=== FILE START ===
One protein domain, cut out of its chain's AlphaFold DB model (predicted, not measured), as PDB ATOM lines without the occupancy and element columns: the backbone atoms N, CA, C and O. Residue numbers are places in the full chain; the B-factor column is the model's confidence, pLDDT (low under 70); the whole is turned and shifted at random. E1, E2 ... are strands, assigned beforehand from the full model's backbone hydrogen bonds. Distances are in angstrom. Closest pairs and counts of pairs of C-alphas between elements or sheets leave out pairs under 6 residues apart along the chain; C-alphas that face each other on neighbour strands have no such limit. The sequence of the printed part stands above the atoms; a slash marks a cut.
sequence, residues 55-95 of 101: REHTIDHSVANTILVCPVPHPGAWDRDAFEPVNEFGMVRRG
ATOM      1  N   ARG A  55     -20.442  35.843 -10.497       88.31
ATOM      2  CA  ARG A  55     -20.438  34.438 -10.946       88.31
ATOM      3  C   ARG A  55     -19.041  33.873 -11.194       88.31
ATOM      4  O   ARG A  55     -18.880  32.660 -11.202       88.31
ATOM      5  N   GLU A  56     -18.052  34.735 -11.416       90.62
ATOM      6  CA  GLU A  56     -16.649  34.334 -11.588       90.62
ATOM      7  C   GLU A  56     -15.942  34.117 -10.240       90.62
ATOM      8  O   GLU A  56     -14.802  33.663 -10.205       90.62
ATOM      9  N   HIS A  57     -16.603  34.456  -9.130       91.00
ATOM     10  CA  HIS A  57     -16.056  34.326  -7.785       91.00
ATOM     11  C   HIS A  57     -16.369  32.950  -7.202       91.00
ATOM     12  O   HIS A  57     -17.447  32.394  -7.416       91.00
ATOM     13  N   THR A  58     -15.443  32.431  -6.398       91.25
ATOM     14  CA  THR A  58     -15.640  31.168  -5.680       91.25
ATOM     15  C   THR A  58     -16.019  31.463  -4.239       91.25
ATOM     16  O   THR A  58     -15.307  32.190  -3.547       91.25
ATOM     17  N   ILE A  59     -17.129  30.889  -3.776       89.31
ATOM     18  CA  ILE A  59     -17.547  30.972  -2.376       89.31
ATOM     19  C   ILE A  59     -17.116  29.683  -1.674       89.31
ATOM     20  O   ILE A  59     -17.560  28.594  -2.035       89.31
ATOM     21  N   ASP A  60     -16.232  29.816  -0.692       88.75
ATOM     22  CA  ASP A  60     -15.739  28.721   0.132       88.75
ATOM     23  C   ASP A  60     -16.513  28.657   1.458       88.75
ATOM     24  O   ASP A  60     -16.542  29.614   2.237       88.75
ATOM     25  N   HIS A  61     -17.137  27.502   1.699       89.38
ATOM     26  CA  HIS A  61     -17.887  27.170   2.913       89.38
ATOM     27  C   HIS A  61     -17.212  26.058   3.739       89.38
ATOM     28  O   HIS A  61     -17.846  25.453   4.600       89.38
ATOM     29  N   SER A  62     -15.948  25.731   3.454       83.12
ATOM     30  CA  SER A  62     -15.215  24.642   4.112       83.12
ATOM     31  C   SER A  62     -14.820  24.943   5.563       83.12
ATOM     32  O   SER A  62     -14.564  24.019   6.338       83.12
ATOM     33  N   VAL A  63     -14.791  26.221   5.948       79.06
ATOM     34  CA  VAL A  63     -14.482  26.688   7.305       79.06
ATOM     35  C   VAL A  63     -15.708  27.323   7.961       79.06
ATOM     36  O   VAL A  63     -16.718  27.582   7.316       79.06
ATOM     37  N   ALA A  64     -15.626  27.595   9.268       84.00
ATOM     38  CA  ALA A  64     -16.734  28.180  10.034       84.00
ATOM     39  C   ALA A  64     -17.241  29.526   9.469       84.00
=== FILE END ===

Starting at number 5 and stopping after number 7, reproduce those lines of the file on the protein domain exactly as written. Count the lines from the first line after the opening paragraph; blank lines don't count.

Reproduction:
ATOM      4  O   ARG A  55     -18.880  32.660 -11.202       88.31
ATOM      5  N   GLU A  56     -18.052  34.735 -11.416       90.62
ATOM      6  CA  GLU A  56     -16.649  34.334 -11.588       90.62